Cute, but I think that right now we need to focus on building giant space telescope that is strong enough to identify all the planet in our neighborhood say in the vicinity of 500 year light away and learn basic parameters about them like composition atmosphere and mass. We can get the big picture about what is around so later when we have better means know where to send probes to. It can be done by building a modular telescope that more and and more mirrors can be added to it over time with different sensors that can be added and replaced that can capture different types of light wavelength and radiation.

  • Nixak*77*

    It’s probably going to cost a lot more than $20 billion. I’ll would NOT be a bit surprised if it ended up costing well over $200+ billion.

    To build a laser w that kind of power, range & pin-point accuracy is no trivial matter. IMO such effort is better spent of building laser arrays to make a break-thru re commercially viable fusion reactors- for which lasers would NOT need to be nearly as precise, & likely would NOT need to be nearly as powerful either.
    -PS: IMO w a laser that powerful & precise, you might as well use it as a deep-space probe-scanner & point it directly at Proxima-Centauri, & then analyze the light’s that reflected back to Earth.

    Plus we can already estimate w hi-confidence that Proxima-Centauri-B is most likely life-less & almost certainly is devoid of any complex life-forms. Why? Because Proxima-Centauri’s a red dwarf star, to which PC-B orbits so close, it’s tidally-locked; & also is continually blasted by the PC star’s powerful solar-flares; plus its estimated average sun-lit side temps is -36*F to as frigid as -100*F. This all adds up to a harsh environment totally inhospitable for complex life-forms as we know it.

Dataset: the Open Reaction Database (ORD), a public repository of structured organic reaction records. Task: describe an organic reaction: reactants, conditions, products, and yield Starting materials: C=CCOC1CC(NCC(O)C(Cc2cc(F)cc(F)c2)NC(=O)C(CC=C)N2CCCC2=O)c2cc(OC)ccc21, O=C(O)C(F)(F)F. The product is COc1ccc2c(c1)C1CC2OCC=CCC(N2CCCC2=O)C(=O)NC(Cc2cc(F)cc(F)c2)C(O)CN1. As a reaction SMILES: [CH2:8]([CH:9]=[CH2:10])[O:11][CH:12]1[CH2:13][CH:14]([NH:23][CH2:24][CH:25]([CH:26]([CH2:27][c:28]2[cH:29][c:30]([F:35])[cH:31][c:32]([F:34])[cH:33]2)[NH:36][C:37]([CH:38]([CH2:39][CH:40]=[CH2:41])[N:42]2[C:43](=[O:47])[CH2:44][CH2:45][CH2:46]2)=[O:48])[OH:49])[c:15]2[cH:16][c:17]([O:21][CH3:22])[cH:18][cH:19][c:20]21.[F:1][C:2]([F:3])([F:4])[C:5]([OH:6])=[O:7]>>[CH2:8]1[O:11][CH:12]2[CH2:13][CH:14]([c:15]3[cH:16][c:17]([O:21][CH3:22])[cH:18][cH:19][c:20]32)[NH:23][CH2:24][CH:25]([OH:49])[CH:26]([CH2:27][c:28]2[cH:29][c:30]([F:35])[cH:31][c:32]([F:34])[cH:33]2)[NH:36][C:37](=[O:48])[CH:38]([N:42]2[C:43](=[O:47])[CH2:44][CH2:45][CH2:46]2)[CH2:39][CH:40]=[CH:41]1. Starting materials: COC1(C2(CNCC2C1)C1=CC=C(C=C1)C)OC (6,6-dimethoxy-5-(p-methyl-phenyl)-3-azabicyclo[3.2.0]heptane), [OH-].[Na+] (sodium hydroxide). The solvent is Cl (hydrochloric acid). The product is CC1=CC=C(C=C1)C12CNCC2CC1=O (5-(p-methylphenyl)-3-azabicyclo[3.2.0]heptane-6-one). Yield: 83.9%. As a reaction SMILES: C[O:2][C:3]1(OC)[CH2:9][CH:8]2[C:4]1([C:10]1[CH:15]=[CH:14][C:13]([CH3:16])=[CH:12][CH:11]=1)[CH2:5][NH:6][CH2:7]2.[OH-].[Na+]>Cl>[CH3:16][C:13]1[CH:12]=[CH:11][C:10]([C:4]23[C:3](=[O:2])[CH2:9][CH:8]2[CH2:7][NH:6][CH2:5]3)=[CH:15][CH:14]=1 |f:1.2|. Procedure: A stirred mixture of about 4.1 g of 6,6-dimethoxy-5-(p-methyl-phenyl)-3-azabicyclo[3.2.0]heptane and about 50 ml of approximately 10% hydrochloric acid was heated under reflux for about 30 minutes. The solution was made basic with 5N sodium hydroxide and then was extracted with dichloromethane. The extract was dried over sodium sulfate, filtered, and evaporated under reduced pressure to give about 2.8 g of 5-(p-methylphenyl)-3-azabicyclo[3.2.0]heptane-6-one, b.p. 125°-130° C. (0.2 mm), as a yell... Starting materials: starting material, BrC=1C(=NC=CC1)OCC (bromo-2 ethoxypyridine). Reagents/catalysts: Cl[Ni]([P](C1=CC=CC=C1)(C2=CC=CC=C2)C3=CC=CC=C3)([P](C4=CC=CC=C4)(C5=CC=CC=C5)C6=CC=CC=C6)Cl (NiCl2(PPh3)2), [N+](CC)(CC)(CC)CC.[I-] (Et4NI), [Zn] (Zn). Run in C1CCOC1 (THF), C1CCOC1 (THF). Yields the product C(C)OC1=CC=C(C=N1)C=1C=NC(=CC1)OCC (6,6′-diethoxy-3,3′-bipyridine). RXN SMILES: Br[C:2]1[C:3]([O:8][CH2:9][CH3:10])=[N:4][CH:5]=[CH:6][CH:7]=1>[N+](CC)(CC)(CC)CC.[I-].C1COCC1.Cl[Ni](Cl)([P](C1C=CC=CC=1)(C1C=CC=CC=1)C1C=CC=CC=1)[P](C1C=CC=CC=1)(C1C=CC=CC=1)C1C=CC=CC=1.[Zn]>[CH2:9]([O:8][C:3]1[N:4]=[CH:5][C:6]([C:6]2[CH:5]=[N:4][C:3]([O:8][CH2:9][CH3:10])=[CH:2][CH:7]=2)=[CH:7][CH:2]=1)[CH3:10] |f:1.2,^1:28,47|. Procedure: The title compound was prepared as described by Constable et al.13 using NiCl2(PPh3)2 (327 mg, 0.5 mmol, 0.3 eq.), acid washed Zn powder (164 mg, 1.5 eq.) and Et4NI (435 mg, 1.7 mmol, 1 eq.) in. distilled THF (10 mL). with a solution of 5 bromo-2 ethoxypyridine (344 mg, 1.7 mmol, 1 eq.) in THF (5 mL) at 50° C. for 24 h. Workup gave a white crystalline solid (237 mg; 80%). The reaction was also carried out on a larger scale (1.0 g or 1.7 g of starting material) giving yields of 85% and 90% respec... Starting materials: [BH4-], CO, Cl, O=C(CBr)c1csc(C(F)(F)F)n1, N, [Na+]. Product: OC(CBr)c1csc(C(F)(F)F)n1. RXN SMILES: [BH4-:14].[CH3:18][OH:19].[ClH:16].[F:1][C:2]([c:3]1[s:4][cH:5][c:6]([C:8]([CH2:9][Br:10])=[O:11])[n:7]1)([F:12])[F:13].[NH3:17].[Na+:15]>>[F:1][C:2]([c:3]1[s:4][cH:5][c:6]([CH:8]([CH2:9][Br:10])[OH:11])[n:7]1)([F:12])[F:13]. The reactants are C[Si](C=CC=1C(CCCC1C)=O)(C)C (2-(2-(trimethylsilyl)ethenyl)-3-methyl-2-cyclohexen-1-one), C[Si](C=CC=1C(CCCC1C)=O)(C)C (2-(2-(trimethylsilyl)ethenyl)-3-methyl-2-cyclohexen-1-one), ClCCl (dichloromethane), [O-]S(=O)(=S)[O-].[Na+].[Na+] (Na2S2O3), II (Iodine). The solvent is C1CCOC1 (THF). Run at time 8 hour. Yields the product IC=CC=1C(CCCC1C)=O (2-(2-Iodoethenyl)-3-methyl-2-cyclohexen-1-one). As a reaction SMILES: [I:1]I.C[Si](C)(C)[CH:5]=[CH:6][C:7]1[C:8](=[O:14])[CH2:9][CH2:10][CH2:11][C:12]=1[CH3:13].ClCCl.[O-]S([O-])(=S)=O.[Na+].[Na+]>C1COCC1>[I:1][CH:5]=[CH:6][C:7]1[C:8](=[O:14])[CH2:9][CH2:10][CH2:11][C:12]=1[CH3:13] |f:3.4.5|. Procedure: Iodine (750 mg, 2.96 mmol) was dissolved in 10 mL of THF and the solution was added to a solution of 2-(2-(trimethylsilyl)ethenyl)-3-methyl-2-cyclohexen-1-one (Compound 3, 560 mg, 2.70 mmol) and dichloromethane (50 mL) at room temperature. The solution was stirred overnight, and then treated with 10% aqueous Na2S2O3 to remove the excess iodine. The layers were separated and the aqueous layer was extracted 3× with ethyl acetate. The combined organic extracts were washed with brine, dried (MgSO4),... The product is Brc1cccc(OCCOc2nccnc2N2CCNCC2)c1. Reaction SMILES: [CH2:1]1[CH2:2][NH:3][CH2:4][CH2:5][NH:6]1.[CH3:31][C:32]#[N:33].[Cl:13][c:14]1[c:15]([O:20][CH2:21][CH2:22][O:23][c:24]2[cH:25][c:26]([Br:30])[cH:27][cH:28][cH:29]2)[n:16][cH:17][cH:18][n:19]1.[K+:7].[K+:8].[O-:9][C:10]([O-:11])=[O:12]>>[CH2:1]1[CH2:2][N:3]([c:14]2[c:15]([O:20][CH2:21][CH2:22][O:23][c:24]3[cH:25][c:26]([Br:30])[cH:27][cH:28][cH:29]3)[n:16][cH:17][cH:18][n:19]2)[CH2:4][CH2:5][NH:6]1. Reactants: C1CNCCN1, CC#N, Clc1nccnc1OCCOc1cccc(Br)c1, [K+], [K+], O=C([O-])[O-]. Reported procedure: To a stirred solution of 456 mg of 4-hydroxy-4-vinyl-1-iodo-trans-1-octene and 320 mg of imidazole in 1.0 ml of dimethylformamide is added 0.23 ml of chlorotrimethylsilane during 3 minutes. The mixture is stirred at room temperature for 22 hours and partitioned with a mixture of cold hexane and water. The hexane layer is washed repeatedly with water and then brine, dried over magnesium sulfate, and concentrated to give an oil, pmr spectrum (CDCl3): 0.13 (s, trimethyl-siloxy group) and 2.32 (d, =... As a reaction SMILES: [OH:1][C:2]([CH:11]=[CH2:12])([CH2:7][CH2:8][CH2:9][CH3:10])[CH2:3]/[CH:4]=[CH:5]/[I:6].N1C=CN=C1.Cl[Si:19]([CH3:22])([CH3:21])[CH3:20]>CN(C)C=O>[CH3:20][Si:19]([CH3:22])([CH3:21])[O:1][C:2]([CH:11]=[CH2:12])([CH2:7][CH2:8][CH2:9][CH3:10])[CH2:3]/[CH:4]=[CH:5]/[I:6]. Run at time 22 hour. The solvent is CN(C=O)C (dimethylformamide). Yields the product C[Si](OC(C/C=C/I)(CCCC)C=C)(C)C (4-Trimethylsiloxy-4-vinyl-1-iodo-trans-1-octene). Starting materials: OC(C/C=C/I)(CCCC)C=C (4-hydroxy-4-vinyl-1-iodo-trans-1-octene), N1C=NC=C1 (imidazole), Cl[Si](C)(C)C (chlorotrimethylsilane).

IMO The Rare Earth Principle is likely correct- which would fully explain ‘Fermi’s Paradox’. IMO there’s like just a few or perhaps only one truly Earth-like planet orbiting a/a few Sun-like star(s) w a/a few solar-system(s) like ours- per galaxy or maybe even per group of galaxies. So tho there MAY Be billions of earth-like planets inhabited by ET type civilizations in the entire Universe [maybe], IMO for our Galaxy there are likely just a handful of ‘earth-like’ exo-planets w ET type civilizations- In fact we may even be unique re this Galaxy.


Out There

Notes from the far edge of space, astronomy, and physics.

About Corey S. Powell

Corey S. Powell is DISCOVER's Editor at Large and former Editor in Chief. Previously he has sat on the board of editors of Scientific American, taught science journalism at NYU, and been fired from NASA. Corey is the author of "20 Ways the World Could End," one of the first doomsday manuals, and "God in the Equation," an examination of the spiritual impulse in modern cosmology. He lives in Brooklyn, under nearly starless skies.